He's done 2 races so far and done quite well a 7th in the first one but he did look a little on edge ( can't blame him, I would of been to the loo a few times before the start :oops: ) and a 5th 2 weeks a go, but did look a lot more like he wanted it.
  • defridedefride Posts: 277
    Also seems as though lower tyre pressures (up to a point) improve rolling resistance. I was surprised this year to see that on the pro xc scene they're riding tubular and tubeless at 1.6 to 1.8 bar (23-6psi). The research suggests that tyres deform over obstacles better and they go faster, don't know how/if this translates when running tubes.
  • Why not try playing his favourite tunes via bar mounted speakers.
  • cyclecliniccycleclinic Posts: 6,865
    I have been running 26" tubes tyres at 30 psi for most of this year including 2" tyres and wider 2.4" which I might try at lower psi's. My tubular 2.0" are run at 28 psi but a change of tubs will allow lower pressures. It really does not slow me down it has had the reserve effect. I don't put it down to rolling resistance although this is important I'm sure. The reason why I am faster at lower pressures is simply comfort. As I ride rigid running 40 psi make the lumps and bumps unbearable and you have to slow down. Dropping the pressures makes the roufgh stuff bearable so you can speed up. Same effect if you have suspension. Grip in the bend and off camber sections is improved also.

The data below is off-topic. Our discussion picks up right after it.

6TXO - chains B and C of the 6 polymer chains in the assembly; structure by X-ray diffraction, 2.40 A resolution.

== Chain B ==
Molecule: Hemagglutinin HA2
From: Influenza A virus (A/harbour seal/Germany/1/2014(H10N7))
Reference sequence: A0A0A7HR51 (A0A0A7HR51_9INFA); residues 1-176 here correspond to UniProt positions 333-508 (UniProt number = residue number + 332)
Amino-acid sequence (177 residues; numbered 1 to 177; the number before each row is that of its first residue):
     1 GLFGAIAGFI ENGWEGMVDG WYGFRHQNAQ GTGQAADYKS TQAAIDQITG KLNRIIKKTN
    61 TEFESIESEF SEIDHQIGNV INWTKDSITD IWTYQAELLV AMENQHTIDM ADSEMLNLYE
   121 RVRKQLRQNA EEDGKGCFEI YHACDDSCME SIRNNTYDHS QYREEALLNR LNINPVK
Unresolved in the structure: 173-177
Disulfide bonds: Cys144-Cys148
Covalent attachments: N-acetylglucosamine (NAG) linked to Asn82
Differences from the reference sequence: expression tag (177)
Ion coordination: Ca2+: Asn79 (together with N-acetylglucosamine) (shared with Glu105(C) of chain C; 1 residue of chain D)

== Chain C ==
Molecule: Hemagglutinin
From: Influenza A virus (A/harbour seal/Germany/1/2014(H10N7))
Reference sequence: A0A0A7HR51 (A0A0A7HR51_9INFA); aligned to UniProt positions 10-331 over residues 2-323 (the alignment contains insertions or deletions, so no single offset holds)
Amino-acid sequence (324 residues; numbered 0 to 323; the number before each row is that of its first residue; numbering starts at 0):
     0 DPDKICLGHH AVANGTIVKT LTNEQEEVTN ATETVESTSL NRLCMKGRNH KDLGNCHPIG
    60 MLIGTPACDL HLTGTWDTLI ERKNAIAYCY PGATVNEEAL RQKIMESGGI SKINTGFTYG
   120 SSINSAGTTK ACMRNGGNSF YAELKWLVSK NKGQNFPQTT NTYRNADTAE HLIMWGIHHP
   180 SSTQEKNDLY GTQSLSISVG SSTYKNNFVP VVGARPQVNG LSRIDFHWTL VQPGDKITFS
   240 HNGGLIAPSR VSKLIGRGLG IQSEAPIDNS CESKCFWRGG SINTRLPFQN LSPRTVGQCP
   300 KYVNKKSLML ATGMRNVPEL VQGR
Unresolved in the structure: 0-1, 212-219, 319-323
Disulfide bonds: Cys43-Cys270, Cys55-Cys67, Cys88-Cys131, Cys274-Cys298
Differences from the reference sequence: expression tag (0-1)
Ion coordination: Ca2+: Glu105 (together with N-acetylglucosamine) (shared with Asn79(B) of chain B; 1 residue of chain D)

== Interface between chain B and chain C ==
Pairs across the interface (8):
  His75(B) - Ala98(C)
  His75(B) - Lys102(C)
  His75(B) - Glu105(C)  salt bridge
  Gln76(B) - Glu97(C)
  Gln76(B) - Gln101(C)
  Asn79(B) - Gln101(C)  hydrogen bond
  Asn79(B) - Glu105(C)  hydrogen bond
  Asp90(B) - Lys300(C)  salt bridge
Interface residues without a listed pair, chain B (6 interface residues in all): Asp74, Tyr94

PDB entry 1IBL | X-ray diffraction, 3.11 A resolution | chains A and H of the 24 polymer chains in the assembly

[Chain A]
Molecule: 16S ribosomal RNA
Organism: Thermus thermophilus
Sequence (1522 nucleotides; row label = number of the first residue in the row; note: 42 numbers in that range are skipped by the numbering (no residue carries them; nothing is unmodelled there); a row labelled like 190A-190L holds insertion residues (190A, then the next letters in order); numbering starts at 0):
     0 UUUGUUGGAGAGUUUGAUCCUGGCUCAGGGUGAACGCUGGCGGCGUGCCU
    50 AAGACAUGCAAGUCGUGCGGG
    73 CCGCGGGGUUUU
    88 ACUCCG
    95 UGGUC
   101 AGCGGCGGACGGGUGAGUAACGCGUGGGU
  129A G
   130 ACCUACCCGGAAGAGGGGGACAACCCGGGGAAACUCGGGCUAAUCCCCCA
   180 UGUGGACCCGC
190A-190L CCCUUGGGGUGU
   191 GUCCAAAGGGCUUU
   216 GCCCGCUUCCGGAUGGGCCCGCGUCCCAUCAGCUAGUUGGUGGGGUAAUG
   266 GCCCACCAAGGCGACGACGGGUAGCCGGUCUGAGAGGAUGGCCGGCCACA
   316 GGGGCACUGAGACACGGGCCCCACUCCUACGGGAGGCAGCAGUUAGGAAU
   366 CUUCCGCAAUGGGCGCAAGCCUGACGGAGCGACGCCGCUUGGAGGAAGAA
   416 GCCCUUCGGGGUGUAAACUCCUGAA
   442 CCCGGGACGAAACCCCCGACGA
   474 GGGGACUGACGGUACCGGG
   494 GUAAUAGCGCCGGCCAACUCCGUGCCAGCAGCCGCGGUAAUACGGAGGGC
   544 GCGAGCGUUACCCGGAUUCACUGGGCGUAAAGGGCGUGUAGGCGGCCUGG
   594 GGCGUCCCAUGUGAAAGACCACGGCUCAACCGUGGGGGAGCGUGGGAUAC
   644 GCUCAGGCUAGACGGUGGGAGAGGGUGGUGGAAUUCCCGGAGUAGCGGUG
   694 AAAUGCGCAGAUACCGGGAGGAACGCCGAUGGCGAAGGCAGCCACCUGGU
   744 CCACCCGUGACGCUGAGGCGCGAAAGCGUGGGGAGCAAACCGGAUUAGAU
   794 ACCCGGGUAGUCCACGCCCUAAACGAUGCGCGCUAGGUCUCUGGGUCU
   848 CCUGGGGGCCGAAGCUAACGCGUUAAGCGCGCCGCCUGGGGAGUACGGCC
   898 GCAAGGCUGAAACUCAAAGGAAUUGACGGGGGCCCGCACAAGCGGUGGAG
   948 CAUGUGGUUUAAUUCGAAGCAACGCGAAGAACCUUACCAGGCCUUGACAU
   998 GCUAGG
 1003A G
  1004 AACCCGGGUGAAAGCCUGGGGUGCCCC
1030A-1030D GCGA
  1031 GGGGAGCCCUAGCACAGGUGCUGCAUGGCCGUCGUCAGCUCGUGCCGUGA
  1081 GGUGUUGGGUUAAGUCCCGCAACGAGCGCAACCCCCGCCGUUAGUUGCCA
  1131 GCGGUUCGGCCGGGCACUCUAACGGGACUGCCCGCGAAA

http://www.thecycleclinic.co.uk -wheel building and other stuff.
  • jimothy78jimothy78 Posts: 1,407
    I've noticed myself that riding a hardtail, despite being able to hold my own on smoother trails, I quickly get dropped by my friends on full-sussers as soon as the trail gets rocky and chattery. I put this down to a combination of the two effects mentioned above - without suspension, the only way the rear wheel can get over the front faces of the rocks is by bouncing up over them, which both saps my momentum and shakes me around, making for uncomfortable, slightly chaotic progress.

    Having recently switched to tubeless, I'm hoping the extra deformation of the tyres will help to soften the blow, allowing better control and less loss of speed through deflection.
  • cyclecliniccycleclinic Posts: 6,865
    It will work. Today I race on tubs at 26psi it worked really well apart for the slip sliding arround. Not the right tyres for the day.

    Also bigger wheels require lower gearing to maintain the same speed on a particular gradient.
    http://www.thecycleclinic.co.uk -wheel building and other stuff.